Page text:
Peer Mentor Program

Author: Claire Hunter

We have all heard them and even used them ourselves. I am talking about metaphors to describe grief and the grip it can have on us. The visual is often easier to say and understood by others when words are hard to find.

Grief is like a wave. It comes in and out. Grief is like being out in the middle of the ocean in a boat with no paddles. You can’t control the movement. Grief is like a phantom. Something that is scary and unknown. Grief is like a roller coaster.  It can be unexpected and make your stomach feel like it is in your chest. Grief is like walking into a dark room. You can’t always easily feel your way through it. Grief is like a maze. You never know where it is going to take you. 

And while it can help to find some way to explain what we are feeling, especially since it is unique - specific to how we are feeling in our own skin; what if we didn’t always need words or descriptions to help someone else understand? What if the person you are talking to just knew? What if that person just ‘got it?’

It is a dichotomy that while grief can be difficult to put into words, we often have a need to be heard to help us feel less alone. It can be especially meaningful to feel this sense of being heard and connected when a loss is attached to a specific culture, like military service.

Being heard, understood, and having a sense of community is at the heart of TAPS and is the mission focus of the TAPS Peer Mentor program.

TAPS Peer Mentors converse together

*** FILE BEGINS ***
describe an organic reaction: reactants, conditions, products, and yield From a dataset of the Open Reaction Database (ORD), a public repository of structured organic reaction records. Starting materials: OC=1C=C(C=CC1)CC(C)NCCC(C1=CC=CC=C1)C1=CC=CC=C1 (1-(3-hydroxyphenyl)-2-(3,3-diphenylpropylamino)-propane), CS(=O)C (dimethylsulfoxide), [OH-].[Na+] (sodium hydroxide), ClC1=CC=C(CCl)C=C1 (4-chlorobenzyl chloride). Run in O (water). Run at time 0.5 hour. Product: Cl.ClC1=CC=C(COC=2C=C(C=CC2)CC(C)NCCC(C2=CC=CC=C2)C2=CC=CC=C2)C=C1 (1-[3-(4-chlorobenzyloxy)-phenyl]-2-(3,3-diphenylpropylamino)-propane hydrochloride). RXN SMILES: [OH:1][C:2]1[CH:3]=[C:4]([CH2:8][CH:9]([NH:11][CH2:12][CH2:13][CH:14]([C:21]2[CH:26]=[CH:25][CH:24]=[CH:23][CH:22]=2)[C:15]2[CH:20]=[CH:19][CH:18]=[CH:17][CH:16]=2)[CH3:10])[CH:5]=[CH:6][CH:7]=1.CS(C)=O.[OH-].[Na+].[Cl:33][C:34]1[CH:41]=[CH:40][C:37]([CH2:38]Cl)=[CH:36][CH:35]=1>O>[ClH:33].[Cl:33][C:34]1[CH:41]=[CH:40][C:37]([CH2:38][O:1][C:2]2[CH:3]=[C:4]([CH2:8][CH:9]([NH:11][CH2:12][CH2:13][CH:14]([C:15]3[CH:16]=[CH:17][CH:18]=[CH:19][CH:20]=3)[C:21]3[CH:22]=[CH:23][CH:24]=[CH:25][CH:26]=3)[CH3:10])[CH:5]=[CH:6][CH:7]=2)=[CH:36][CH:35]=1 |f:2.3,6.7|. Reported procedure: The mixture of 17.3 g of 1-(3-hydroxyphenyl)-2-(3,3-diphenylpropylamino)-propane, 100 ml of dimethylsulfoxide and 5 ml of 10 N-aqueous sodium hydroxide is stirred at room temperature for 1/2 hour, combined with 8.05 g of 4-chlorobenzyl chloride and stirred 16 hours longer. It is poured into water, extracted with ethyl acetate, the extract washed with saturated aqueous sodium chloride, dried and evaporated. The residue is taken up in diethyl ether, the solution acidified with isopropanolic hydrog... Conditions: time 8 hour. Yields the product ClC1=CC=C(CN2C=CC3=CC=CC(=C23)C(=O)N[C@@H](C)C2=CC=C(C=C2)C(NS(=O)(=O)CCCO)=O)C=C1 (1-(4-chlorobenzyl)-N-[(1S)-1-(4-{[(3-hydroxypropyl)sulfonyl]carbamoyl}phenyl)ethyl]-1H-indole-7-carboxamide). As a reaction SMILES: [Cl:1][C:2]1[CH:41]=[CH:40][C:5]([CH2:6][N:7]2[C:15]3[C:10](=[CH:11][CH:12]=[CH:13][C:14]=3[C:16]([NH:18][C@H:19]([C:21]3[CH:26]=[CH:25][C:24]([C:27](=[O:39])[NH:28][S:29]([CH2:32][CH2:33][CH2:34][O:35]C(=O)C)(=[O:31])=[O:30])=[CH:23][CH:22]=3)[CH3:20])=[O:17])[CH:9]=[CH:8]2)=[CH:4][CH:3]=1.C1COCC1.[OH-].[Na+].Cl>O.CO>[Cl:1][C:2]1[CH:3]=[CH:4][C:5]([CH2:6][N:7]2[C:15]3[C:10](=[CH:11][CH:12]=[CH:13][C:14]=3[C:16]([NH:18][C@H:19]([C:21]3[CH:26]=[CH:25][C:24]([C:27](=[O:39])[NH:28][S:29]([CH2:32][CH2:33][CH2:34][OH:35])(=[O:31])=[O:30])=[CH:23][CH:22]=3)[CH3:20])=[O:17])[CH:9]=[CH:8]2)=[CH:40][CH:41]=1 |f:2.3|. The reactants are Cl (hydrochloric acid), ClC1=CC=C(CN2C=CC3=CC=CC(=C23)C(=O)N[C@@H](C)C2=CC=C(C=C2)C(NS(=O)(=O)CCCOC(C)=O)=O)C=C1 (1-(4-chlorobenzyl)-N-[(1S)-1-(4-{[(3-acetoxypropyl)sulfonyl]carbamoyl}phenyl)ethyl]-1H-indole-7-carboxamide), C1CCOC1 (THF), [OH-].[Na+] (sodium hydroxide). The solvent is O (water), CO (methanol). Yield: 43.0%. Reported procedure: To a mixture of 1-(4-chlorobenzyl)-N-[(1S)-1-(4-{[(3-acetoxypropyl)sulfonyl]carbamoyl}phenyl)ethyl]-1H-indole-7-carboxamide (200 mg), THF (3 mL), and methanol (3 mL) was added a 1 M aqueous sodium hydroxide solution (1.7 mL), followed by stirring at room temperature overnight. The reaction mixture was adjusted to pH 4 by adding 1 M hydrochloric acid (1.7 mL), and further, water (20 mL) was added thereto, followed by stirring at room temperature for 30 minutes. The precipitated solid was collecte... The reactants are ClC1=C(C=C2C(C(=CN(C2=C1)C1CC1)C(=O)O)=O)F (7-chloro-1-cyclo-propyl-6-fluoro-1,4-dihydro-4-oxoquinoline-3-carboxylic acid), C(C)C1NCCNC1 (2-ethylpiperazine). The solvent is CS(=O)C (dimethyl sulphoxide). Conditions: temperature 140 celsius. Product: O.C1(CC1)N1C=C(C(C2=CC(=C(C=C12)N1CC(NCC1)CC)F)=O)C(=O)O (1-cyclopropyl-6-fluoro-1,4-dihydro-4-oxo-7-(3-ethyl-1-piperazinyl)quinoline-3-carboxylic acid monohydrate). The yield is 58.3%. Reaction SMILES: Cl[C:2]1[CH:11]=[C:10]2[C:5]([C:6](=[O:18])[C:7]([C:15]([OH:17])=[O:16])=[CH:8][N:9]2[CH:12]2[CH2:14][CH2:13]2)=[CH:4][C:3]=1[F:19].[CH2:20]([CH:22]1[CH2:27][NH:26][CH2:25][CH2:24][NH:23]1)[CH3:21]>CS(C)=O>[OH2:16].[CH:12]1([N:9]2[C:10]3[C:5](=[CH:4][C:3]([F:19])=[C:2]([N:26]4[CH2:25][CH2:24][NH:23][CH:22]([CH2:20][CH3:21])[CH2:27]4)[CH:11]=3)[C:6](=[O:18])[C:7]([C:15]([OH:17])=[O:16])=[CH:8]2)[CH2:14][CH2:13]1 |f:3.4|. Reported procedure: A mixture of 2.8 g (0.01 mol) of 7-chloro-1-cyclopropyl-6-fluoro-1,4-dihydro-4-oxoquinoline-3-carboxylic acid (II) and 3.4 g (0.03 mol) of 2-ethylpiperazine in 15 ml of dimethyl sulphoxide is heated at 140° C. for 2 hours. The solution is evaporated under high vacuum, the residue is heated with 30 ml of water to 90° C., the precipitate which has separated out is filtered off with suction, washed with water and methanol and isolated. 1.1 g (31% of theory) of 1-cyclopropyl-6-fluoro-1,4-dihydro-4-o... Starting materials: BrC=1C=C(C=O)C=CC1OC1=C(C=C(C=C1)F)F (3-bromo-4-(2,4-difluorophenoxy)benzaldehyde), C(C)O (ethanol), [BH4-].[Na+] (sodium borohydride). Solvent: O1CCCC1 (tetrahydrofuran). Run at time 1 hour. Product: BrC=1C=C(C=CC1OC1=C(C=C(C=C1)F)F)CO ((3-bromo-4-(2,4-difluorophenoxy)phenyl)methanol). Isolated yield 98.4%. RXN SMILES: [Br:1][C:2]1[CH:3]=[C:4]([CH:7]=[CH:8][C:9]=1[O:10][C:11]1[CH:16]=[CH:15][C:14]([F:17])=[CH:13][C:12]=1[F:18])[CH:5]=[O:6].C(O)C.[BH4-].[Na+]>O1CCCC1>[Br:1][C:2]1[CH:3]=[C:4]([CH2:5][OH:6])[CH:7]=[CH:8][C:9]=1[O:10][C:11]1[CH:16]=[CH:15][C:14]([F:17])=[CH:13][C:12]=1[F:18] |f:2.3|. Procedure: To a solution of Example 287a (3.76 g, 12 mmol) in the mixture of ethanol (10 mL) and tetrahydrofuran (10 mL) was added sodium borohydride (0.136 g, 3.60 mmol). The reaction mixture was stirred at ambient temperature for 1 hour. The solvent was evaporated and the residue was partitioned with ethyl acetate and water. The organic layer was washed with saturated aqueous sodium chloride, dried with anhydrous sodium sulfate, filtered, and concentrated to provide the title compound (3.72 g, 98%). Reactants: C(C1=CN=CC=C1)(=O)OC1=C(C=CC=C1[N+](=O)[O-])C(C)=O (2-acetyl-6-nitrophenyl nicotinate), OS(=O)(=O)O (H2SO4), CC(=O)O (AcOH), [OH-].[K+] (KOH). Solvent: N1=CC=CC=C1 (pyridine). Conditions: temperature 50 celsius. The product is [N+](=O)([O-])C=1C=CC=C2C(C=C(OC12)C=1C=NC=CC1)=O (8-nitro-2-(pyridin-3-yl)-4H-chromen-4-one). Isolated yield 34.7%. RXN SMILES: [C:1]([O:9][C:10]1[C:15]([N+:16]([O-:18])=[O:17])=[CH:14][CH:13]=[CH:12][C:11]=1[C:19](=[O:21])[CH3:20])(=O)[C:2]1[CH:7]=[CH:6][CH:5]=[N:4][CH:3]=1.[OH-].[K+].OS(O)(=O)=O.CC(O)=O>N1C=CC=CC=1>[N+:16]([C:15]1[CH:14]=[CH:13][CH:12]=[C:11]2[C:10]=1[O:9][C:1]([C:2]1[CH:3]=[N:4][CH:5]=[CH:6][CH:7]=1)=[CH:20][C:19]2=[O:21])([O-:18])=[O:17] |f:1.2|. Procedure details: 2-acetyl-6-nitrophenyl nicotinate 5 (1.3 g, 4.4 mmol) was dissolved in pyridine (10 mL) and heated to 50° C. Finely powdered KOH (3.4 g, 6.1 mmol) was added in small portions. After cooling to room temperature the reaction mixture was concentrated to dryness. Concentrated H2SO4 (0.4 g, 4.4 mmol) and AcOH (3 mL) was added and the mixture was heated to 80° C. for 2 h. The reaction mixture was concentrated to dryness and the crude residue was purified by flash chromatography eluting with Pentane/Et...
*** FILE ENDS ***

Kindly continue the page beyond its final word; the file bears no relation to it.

Our program’s foundation is the power of connecting to others with similar experience. Our one-to-one parings of two adult military survivors offer a companion to new survivors as they face their unexpected path. In addition to our one to one matching; we also engage our peer mentors in leadership and facilitator roles supporting survivors within our care groups, TAPS Togethers, seminars and ambassador program. A TAPS Peer Mentor is a survivor who is at least 18 months beyond their loss who has reached a place where they feel ready to give of their time and their heart to be a supportive presence to a new survivor (their ‘mentee’). Peer Mentors receiving training and become a vital part of our outreach and complete the circle of love that is TAPS.

We have often heard our mentees say, “My mentor just gets it.” This brings relief and comfort to know we are heard and validated in our grief. It’s as if a weight is lifted and makes the images we used earlier to help describe the potentially indescribable grip of grief in different terms. We now feel as though we have the strength to take on the grief waves and support others to paddle into more peaceful waters. That phantom of grief is less scary and more familiar. The roller coaster feels a bit smoother now. That dark room is finally less dark. And that maze seems to have fewer obstructions.

As one of our beloved Peer Mentors has so aptly described the experience of pairing two survivors together who have experienced similar loss: “Heartache and pain shared is heartache and pain halved.”

Would you like to take your experience and help ease the heartache and pain of another? Please consider becoming a Peer Mentor. The gift of your presence can offer hope to another that through the waves and roller coaster of grief - they are not alone.

By Claire Hunter, TAPS Peer Mentor Coordinator

Want to become a Peer Mentor? 

Find out more at Become a Peer Mentor or email


Interested in connecting with a Peer Mentor?

Need that special someone who just “gets it?” Request a Peer Mentor today!